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Bay star-vine facts for kids

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Bay star-vine
Schisandra glabra, Starvine, native to Georgia but collected in Howard County, Md, Helen Lowe Metzman 2017-07-25-20.33 (24498004807).jpg
Schisandra glabra flower
Conservation status

Vulnerable (NatureServe)
Scientific classification
  • Schisandra coccinea Michx.
  • Stellandria glabra Brickell 1803
  • Schizandra coccinea Michx.

Schisandra glabra, the bay star-vine, is the only American species of this primarily Asian genus. It is native to the southeastern United States and northern Mexico. It grows in Louisiana, eastern Arkansas, southwestern Tennessee, Mississippi, Alabama, northwestern Florida, and Georgia, with isolated populations in Kentucky, South Carolina, North Carolina, and Hidalgo. Despite its wide range, it is considered a vulnerable species. Few populations are secure due to competition from invasive species (such as Japanese honeysuckle) and habitat loss.

Schisandra glabra is a trailing or twining woody vine sometimes climbing to a height of 20 m (67 feet) or more. Leaves are elliptic to cordate (heart-shaped), up to 13 cm (5.2 inches) long. The plant is monoecious, with staminate (male, pollen-producing) and pistillate (female, seed-producing) flowers separate on the same plant. Sepals are whitish, petals pink or red. Berries are red, spherical to ellipsoid, up to 15 mm (0.6 inches) long. It can be found in wooded bluffs, hillsides and ravines at elevations less than 500 m (1650 feet).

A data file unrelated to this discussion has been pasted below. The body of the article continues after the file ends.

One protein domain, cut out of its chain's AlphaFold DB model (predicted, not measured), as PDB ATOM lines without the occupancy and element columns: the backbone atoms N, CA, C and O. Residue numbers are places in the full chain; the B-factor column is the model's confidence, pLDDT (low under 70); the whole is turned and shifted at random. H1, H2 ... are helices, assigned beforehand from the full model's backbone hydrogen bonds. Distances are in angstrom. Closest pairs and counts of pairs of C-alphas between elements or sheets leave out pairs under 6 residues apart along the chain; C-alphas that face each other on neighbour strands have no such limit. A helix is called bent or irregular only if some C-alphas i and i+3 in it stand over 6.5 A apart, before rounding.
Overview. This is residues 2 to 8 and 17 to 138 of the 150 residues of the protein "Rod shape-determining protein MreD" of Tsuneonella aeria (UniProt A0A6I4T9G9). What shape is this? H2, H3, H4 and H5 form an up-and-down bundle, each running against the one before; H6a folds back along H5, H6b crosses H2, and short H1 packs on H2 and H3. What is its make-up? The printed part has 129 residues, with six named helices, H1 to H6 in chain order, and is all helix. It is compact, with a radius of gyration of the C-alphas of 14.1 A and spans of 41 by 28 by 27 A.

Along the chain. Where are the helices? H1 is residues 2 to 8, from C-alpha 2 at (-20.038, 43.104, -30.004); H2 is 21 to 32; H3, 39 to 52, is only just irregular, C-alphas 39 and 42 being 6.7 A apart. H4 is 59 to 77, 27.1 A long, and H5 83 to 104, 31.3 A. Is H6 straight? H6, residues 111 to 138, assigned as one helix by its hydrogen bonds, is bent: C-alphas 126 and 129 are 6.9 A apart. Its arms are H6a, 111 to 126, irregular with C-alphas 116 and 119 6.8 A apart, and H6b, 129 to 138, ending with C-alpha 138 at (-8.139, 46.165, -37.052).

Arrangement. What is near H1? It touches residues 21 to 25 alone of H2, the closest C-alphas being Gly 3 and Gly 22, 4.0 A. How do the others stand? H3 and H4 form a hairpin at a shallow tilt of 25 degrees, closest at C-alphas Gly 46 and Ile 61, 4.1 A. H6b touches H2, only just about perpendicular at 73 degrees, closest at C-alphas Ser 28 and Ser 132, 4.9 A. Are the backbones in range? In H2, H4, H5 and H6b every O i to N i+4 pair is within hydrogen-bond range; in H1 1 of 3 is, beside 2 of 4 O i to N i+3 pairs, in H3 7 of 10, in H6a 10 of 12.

Some sources spell the name Schizandra, while others use the now-rejected name Stellandria. Schisandra is the accepted spelling.

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